Thursday, September 15, 2005
Secrecy of Documents Exchanged in Government Litigation Upheld
By KENNETH OFGANG, Staff Writer/Appellate Courts
Public entities and parties litigating against them can keep most litigation-related documents free from public disclosure under the California Public Records Act, the Fourth District Court of Appeal ruled yesterday.
The ruling, from the court’s Div. One, overturns most of San Diego Superior Court Judge Linda Quinn’s order granting the San Diego Union-Tribune’s bid to access documents in a pair of whistleblower suits by employees of San Diego State University.
The newspaper was granted access only to the deposition transcripts, which Justice Gilbert Nares said were subject to disclosure because the Code of Civil Procedure grants the public access to discovery in the absence of a sealing or protective order.
The lawsuits arose out of 2003 university audit that found evidence of mismanagement and other irregularities in the athletic department. The audit eventually led to the removal of top administrators, including former Athletic Director Rick Bay.
Ohton claimed that because of his cooperation with the audit, he unfairly lost his job as strength coach of the football team—although he remained strength coach for other sports—his hours were unfairly restricted and his employment environment became hostile. Ohton, a university employee for close to two decades, also claimed that his personal information was illegally disclosed.
Bartel, who was placed on leave and eventually reassigned after 18 years as the school’s athletic equipment manager, also claimed illegal disclosure of private information, as well as defamation. Bartell was placed on a leave of absence before the audit became public, after the press reported that he, two student assistants and two men believed to be football boosters had been photographed at a strip club in Columbus, Ohio a few days before SDSU played Ohio State.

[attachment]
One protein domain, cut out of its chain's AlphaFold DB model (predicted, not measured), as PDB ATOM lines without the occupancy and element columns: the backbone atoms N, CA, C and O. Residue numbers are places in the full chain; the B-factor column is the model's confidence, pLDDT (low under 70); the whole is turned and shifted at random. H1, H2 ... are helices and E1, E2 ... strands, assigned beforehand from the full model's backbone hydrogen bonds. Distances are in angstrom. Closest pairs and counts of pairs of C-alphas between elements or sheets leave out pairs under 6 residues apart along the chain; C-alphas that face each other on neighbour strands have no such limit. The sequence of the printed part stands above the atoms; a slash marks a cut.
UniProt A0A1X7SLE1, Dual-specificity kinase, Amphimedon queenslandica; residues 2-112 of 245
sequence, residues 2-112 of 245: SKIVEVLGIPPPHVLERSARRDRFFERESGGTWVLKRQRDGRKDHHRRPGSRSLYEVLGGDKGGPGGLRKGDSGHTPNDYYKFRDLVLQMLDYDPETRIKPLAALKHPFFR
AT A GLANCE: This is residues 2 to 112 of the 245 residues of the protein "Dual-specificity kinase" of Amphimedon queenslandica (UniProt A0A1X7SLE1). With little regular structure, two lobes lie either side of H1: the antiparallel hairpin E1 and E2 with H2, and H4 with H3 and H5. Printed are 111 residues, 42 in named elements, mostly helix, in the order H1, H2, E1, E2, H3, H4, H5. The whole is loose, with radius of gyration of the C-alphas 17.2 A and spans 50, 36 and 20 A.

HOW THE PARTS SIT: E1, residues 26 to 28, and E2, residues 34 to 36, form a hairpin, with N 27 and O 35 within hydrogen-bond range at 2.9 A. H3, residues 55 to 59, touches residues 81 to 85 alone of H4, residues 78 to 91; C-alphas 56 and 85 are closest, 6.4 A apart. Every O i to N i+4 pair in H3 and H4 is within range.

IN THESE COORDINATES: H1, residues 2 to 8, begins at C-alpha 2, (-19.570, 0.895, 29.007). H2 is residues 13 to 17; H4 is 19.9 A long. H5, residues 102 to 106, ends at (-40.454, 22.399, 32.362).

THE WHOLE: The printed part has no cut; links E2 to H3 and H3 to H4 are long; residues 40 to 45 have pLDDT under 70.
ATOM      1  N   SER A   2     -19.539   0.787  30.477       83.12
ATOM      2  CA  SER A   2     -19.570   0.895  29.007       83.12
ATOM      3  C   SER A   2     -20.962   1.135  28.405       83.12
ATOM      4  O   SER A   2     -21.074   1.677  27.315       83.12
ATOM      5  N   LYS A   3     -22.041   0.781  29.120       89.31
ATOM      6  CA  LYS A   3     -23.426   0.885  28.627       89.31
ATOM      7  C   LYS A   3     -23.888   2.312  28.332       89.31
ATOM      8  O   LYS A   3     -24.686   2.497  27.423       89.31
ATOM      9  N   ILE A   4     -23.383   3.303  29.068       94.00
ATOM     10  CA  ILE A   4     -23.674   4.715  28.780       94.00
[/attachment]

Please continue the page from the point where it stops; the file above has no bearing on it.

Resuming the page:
Bartel allegedly frequented strip clubs on road trips. But he emphatically denied claims that he did so in the company of employees who were below legal drinking age.
During the lawsuits, the newspaper requested that the university disclose communications with opposing counsel, as well as the deposition transcripts. The university rejected the requests, asserting they fell under the CPRA’s exemption for documents related to pending litigation.
In granting a writ of mandate sought by the company that publishes the Union-Tribune, Quinn reasoned that the exemption did not apply to documents not created by the university for use in litigation. She did, however, order than any personal information regarding the plaintiffs be redacted.
Nares, however, said the judge read the exemption too narrowly.
Ordinarily, he acknowledged, non-privileged communications between government lawyers and opposing counsel would not be covered by the exemption.
“However, when third parties such as the media seek litigation-related documents that the parties did not intend disclosed, except between themselves, different concerns arise,” he explained. “If third persons were able to obtain, through the PRA, all correspondence between opposing attorneys and clients in pending litigation or tort claims, it would eviscerate the parties’ ability to vigorously litigate and protect their clients’ interests.”
Applying that principle to the pending case, he noted that the university and the plaintiffs had strenuously objected to disclosure. “This holding is consistent with cases that have concluded that [the] exemption is not intended to only protect the attorney-client privilege or attorney work product, but more generally any documents that could be considered ëwork product’ generated during litigation,” the justice wrote.
The case is Board of Trustees of California State University v. Superior Court (Copley Press, Inc.), 05 S.O.S. 4438.
Copyright 2005, Metropolitan News Company